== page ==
Wrenshall, LSC team up to offer associate degree
The small K-12 school district in Wrenshall sometimes has struggled to offer enough challenging courses to keep ambitious juniors and seniors from opting to take college courses in Cloquet or Duluth.
That has led to multiple issues, said Kim Belcastro, superintendent and principal, including the loss of state per pupil funding and some students who flounder without the guidance that comes from being in high school all day.
But mostly, “the presence of older kids at the school — I call them the higher-achieving students — is beneficial,” she said. “They are great role models who participate in academics and activities and athletics. When they would leave, that was tough.”
A new partnership between the district 30 minutes south of Duluth and Lake Superior College is an attempt to fix that.
Students will have the chance to earn an associate degree on the Wrenshall campus while completing their high school requirements. They’ll do that by taking courses online from Lake Superior College instructors and in person through their own teachers. The program is part of the state post-secondary enrollment option, which allows students to earn free college credit while still in high school.
The college already works with nearly 30 schools in the region to offer college courses in their classrooms, but this partnership would be unique to the area, said Melissa Leno, director of admissions for Lake Superior College.
“What’s different about this is it’s really intentional,” she said, because it’s designed in a cohort or group fashion.
Belcastro and guidance counselor Erik Holter will guide students in a planning-style class a couple of days a week. At school, courses will include college writing and advanced Spanish, some of which already is offered by Wrenshall through the college. Online, choices include psychology and communication.
The teachers at Wrenshall must have the right credentials to teach courses for college credits, and they will have as mentors instructors from the college who teach the same subjects. The high school courses will be evaluated by the college to ensure their rigor, Leno said.
Students must meet eligibility requirements to enroll in the program, including passing a test. Seniors should rank in the top half of their class or have a 2.5 grade-point average, and juniors should rank in the top one-third or have a 3.0 grade point average. Sophomores are able to take one technical class — a new law passed in 2012 — but also must meet requirements.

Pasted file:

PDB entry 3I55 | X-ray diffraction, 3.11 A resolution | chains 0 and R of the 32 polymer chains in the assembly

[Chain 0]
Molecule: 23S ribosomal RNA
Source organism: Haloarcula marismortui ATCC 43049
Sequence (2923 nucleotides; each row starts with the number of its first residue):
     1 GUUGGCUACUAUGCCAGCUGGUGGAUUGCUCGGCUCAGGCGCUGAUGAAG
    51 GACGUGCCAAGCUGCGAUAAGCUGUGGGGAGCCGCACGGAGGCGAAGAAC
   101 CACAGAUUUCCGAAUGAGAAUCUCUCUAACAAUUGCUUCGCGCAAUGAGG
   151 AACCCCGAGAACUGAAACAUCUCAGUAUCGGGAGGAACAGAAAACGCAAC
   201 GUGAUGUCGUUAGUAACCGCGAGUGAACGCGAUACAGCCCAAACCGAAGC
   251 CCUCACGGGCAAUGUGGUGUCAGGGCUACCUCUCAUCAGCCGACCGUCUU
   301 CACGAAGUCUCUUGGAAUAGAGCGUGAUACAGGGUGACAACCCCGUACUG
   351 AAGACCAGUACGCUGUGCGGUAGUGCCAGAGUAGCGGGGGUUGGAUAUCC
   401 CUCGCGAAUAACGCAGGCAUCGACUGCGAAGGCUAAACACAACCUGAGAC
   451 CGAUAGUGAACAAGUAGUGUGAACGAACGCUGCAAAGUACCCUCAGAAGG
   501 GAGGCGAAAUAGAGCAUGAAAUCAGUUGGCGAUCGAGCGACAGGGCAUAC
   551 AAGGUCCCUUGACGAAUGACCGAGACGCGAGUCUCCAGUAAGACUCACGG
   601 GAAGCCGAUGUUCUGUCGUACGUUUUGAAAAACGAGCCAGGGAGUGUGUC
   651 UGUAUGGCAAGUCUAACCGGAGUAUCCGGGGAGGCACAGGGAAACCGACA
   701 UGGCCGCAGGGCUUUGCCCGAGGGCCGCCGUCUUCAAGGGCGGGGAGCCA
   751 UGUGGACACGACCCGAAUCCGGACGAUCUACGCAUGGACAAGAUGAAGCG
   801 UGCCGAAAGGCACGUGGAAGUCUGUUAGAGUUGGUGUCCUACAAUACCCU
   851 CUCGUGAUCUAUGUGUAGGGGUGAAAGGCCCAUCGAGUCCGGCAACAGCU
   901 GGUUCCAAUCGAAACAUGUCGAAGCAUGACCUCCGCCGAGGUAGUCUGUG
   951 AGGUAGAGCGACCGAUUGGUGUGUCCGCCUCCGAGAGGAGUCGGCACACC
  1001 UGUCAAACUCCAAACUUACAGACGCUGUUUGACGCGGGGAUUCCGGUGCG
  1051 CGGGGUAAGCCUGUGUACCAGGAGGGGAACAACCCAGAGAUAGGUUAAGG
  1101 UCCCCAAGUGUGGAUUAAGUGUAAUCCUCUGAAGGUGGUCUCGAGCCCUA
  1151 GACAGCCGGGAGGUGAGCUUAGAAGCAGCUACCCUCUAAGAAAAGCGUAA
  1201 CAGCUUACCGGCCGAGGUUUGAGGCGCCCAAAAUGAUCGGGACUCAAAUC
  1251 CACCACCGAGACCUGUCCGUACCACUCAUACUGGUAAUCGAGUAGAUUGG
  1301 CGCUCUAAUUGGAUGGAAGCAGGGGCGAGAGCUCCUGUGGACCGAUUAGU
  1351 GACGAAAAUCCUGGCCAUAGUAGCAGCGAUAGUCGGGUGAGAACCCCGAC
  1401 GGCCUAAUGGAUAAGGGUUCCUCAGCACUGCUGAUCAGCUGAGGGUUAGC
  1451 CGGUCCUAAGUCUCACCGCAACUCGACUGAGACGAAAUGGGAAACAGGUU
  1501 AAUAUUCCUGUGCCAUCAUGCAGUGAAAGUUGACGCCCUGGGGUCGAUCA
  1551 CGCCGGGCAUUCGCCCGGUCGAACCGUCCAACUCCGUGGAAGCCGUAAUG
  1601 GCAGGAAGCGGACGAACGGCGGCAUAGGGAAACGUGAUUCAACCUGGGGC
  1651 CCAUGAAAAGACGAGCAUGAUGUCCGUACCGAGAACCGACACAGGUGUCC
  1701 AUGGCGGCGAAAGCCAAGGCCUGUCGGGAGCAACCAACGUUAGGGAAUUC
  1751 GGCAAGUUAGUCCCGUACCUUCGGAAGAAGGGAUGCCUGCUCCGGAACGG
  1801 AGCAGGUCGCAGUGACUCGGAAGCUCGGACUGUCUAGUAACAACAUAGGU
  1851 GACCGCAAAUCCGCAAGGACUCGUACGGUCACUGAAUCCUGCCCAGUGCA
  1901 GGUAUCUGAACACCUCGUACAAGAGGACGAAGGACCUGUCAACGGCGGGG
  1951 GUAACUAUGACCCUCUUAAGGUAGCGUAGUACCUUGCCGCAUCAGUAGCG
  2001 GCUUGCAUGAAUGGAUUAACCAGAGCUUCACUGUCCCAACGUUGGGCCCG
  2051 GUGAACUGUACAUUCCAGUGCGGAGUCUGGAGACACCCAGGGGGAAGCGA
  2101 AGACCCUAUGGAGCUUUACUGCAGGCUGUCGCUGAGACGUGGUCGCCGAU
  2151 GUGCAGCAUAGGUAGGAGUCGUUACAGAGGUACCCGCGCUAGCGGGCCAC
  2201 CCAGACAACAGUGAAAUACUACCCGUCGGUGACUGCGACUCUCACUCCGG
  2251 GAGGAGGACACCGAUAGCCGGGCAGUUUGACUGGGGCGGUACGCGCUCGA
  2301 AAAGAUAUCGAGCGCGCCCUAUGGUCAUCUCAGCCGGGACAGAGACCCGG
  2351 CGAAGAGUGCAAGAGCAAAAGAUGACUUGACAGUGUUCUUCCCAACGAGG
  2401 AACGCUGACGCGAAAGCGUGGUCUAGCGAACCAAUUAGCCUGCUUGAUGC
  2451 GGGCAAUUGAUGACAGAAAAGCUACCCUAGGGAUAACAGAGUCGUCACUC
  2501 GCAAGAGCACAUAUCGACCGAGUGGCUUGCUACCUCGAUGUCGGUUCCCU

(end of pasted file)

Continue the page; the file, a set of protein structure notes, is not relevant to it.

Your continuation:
Even then, Holter said, the school will make judgment calls on what students are accepted.
“If they aren’t ready, but their GPA says so and they fail a class, they could be put on academic probation before they are a college student,” he said. “That would be the biggest downfall. The biggest concern is making sure they are ready.”
Between 5 percent and 10 percent of Wrenshall high school students take advanced placement courses or post-secondary classes in a given year. This year there are 25 seniors, 42 juniors and 30 sophomores.
Belcastro said she hopes for 25-30 students the first year, and she expects the program will increase enrollment at the school. The goal, she said, isn’t for every student who participates to earn an associate degree. For some, it will be about more opportunity, and earning enough credits to shave some money off a future college bill.
“The rising cost of tuition is unbelievable,” Belcastro said. Lake Superior College estimates two years there costs $10,000.
When she started hearing from parents that post-secondary was becoming more of a serious option for their students to save money.
“I felt like we needed to do this,” she said. “(The cost of college) has really turned into a nightmare for people,” Belcastro said.
Holter said some families might be disappointed if their kids don’t make the eligibility cut. A lot of students are interested, he said, and pep talks have been given to some who sit on the brink. Almost 60 percent of the school’s sophomores were proficient or better in reading last year but only 29 percent of its juniors were the same in math. Those are the classes the state tests in those subjects.
The new program could have an effect on test scores, Holter said, as students try to raise their grades to be a part of it.
“It’s really a motivational factor to them,” he said. “It’s not going to be for everybody … but we hope there is an enticement to find motivation at school and at home.”
To learn more
Information sessions will be held at 7 p.m. Thursday and 7 p.m. May 6 at the Wrenshall School Commons.